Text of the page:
So, you just found out that you are going to be a dad, and now all your fears are coming to the surface.
First of all, congratulations.
Second, know that you’re not alone.
Many men can feel overwhelmed at the thought of becoming a father for the first time. Ideas of inadequacy may fill your mind as you go through a list of things that you worry you’re not yet prepared for.
Well, the good news is: You’re probably much more prepared then you think you are.
Five common fears that men have when it comes to becoming a father follow, along with what you can do to alleviate them.
1. I won’t be able to connect with my newborn baby. It’s OK. Biology takes over. When a man becomes a father for the first time, a switch goes on in a part of his brain called the dad brain that sends oxytocin among other hormones throughout his body … it’s as though he has fallen head over heels in love with this beautiful little baby. You see this often with big, strong, burly men who become totally besotted as they kiss and cuddle their new arrival. Be patient, be present and be open to receiving love — and you will be fine.
2. I won’t be able to get any sleep. Sure, there will be nights when your baby’s crying will test your patience and leave you groggy as you turn up for work the next morning. The best thing to do is share the late-night duties with your partner so that at least one of you gets a good night’s sleep. Remember, if your child is crying it is because he or she needs something — usually, to be fed, changed or cuddled. Rocking your baby gently in a chair with low lamp lighting while you whisper lovingly will often do the trick. And the lack-of-sleep situation is not forever!
3. I just can’t change poopy diapers. Come on — man up! Preparation is key. New diaper, check. Dirty diaper bag, check. Clean baby wipes, check. Baby powder, check. Strong, but careful, hands, check. Nose plug, optional. Remember, diaper changing time is the ideal time to caress, cuddle, tickle, talk to and connect with your new baby.
4. I won’t have quality time with my partner. Certainly, the arrival of a newborn will change the dynamics of your relationship. A lot of the focus is now on the baby, as it should be. However, don’t fear. As things begin to settle and you get into a routine, you will find time to reconnect.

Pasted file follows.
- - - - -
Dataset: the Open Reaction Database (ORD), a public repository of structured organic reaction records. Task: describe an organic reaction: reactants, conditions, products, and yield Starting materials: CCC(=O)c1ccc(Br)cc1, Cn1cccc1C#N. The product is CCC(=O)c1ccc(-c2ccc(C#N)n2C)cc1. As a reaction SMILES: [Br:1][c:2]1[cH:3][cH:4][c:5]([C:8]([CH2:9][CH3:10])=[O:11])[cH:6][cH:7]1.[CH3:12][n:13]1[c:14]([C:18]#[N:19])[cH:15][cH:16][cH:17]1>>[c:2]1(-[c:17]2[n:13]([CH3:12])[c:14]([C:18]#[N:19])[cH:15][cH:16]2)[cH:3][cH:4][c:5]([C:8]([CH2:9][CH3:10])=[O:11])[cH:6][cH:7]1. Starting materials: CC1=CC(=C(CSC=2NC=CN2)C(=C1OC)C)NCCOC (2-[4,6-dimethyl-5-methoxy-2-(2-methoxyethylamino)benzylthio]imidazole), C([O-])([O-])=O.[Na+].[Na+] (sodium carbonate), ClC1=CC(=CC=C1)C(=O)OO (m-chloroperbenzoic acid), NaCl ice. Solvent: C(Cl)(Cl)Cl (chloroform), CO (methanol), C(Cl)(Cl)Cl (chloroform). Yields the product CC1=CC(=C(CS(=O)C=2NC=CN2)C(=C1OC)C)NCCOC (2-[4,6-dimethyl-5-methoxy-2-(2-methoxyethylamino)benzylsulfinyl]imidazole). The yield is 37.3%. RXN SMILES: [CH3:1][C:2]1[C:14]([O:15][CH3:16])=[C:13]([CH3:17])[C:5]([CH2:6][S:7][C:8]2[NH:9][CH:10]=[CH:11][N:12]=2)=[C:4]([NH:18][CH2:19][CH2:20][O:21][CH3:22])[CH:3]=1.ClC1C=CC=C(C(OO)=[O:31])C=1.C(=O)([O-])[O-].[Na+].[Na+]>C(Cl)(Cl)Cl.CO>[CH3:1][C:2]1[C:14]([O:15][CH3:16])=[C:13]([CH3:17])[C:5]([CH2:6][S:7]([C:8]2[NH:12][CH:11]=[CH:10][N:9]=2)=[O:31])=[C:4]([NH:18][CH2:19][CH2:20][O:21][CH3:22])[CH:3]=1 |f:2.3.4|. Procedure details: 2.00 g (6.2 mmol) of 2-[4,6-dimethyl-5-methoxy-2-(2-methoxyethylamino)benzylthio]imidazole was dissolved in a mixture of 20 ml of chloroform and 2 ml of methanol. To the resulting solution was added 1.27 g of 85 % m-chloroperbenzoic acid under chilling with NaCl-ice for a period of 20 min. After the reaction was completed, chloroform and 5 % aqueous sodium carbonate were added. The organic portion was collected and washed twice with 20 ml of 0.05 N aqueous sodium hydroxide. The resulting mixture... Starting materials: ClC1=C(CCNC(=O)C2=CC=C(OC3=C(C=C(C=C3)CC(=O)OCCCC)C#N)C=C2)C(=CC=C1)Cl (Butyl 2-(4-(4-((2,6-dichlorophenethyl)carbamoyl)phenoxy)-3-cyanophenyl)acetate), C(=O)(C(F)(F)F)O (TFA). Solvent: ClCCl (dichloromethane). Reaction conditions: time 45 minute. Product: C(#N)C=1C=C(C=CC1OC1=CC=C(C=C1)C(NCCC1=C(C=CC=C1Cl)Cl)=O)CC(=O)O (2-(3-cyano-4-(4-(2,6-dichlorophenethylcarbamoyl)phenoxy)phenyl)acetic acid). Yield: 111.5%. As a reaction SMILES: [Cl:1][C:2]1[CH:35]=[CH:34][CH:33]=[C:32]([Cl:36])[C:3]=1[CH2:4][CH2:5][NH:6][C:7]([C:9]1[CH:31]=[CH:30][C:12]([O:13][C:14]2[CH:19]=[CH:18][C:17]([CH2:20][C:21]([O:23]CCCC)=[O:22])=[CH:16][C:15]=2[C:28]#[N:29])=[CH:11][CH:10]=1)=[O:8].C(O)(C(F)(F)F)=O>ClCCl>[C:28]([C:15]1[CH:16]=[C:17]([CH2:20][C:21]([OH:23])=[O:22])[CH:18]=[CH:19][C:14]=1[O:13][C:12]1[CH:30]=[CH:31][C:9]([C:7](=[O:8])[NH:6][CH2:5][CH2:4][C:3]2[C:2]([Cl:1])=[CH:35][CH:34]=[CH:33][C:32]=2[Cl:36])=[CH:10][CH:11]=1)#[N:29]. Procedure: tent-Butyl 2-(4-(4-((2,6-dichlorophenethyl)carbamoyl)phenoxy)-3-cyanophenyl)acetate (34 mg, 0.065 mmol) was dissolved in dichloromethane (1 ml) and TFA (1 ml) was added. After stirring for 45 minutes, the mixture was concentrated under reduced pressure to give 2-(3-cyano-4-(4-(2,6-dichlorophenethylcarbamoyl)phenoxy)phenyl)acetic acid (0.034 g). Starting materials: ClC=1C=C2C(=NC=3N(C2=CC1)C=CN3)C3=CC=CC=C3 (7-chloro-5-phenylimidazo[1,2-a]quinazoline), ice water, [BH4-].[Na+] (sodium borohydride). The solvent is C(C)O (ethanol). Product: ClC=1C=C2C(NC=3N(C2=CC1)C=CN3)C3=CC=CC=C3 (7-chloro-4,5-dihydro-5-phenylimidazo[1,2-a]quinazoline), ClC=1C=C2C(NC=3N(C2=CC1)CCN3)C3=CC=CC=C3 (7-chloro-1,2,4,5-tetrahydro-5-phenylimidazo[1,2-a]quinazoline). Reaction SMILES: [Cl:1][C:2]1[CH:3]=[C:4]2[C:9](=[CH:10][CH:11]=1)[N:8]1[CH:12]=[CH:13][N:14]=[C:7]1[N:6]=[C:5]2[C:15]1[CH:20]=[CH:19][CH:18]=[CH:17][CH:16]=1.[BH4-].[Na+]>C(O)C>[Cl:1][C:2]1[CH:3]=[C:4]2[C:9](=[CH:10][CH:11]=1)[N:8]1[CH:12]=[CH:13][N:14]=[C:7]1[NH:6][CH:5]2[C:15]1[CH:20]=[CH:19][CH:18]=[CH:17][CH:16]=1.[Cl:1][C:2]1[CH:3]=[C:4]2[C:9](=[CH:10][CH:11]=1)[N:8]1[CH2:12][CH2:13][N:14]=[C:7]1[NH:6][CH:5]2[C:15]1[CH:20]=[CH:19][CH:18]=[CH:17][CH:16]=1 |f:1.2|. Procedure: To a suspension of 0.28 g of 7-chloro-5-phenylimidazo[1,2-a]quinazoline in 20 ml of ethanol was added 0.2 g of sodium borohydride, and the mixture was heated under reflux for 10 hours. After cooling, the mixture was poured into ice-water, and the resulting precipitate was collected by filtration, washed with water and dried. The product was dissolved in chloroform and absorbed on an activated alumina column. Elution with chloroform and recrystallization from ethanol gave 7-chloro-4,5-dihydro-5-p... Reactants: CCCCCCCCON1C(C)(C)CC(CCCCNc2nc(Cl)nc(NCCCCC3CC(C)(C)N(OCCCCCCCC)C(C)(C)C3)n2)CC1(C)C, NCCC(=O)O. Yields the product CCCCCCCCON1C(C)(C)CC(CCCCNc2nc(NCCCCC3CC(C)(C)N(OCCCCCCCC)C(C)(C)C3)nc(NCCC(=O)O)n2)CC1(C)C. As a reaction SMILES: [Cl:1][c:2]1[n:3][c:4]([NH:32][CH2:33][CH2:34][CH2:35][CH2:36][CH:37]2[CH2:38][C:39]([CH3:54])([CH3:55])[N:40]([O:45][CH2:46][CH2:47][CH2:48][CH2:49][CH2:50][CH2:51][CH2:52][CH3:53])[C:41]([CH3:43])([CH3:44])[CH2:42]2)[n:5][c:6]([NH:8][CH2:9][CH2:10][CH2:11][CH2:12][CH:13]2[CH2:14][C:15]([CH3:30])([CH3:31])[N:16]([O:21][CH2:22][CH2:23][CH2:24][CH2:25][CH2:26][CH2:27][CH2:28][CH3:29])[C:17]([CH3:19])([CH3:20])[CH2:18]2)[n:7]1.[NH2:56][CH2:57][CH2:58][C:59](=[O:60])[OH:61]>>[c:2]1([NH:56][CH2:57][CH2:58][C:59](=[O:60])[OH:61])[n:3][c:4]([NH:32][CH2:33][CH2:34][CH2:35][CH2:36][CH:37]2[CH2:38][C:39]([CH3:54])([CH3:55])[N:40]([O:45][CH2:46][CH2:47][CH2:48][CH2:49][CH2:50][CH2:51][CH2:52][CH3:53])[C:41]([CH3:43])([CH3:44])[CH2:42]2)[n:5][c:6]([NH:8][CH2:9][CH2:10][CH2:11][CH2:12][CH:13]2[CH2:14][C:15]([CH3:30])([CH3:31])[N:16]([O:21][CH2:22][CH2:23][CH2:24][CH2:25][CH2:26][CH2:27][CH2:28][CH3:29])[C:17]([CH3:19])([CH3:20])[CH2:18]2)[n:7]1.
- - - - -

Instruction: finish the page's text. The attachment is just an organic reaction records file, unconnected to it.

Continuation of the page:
Take advantage of your baby’s sleeping time — perhaps even just to cuddle up in bed and have a nap together yourselves. Most couples will tell you that the arrival of their first baby strengthened their relationship and brought them even closer. Be patient with each other, send little love messages to each other and keep your bond strong. You can even work toward making time for a date night.
5. My father was a disappointment to me, and I never want to be the father he was. It’s true that many men fear that they will continue the poor traits of their own fathers.
First, remember that your dad was doing the best he could with the resources he had at the time. The good news is that it absolutely doesn’t have to be that way for you. Being aware of this fact is key. If you are having these thoughts, then it’s actually a positive thing, because you have brought something unconscious into your awareness, and the issue can be addressed.
History is full of men who overcame their own childhood disappointments to become the greatest expression of fatherhood imaginable. If you are reading these words, you can do the same. I see the beautiful father that you are, and your children are lucky that they have you.
Think of what didn’t work in your childhood, and what you regret you didn’t do with your own dad, and make a promise to yourself to do things differently. This is your chance to break old patterns and create something wonderful and loving for your children.
You can do it, I know you can.
Enjoy the journey of fatherhood — the greatest journey you will ever embark upon.
Darrell Brown is the author of Raised by Our Childhood Voices. www.darrellbrown.com.au.